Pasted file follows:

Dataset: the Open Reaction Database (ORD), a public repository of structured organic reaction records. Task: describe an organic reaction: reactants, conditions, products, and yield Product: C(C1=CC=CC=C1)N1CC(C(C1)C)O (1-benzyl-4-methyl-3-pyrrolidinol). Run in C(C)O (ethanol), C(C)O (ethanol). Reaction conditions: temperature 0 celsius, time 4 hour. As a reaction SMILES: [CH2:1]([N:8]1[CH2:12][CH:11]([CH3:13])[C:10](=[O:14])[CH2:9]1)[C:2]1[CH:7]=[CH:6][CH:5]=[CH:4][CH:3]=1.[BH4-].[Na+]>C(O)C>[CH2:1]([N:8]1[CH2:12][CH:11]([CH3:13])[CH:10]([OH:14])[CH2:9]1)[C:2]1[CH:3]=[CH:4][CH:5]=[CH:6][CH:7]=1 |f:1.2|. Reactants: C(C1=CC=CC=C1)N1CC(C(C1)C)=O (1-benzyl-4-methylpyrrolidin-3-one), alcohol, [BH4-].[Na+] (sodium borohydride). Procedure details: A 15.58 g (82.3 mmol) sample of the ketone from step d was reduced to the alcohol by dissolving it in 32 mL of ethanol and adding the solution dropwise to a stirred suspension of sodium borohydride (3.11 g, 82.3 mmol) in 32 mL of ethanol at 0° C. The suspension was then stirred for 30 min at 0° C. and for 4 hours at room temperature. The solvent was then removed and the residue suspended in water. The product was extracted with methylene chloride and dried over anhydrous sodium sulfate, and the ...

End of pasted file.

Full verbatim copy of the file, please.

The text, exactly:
Dataset: the Open Reaction Database (ORD), a public repository of structured organic reaction records. Task: describe an organic reaction: reactants, conditions, products, and yield Product: C(C1=CC=CC=C1)N1CC(C(C1)C)O (1-benzyl-4-methyl-3-pyrrolidinol). Run in C(C)O (ethanol), C(C)O (ethanol). Reaction conditions: temperature 0 celsius, time 4 hour. As a reaction SMILES: [CH2:1]([N:8]1[CH2:12][CH:11]([CH3:13])[C:10](=[O:14])[CH2:9]1)[C:2]1[CH:7]=[CH:6][CH:5]=[CH:4][CH:3]=1.[BH4-].[Na+]>C(O)C>[CH2:1]([N:8]1[CH2:12][CH:11]([CH3:13])[CH:10]([OH:14])[CH2:9]1)[C:2]1[CH:3]=[CH:4][CH:5]=[CH:6][CH:7]=1 |f:1.2|. Reactants: C(C1=CC=CC=C1)N1CC(C(C1)C)=O (1-benzyl-4-methylpyrrolidin-3-one), alcohol, [BH4-].[Na+] (sodium borohydride). Procedure details: A 15.58 g (82.3 mmol) sample of the ketone from step d was reduced to the alcohol by dissolving it in 32 mL of ethanol and adding the solution dropwise to a stirred suspension of sodium borohydride (3.11 g, 82.3 mmol) in 32 mL of ethanol at 0° C. The suspension was then stirred for 30 min at 0° C. and for 4 hours at room temperature. The solvent was then removed and the residue suspended in water. The product was extracted with methylene chloride and dried over anhydrous sodium sulfate, and the ...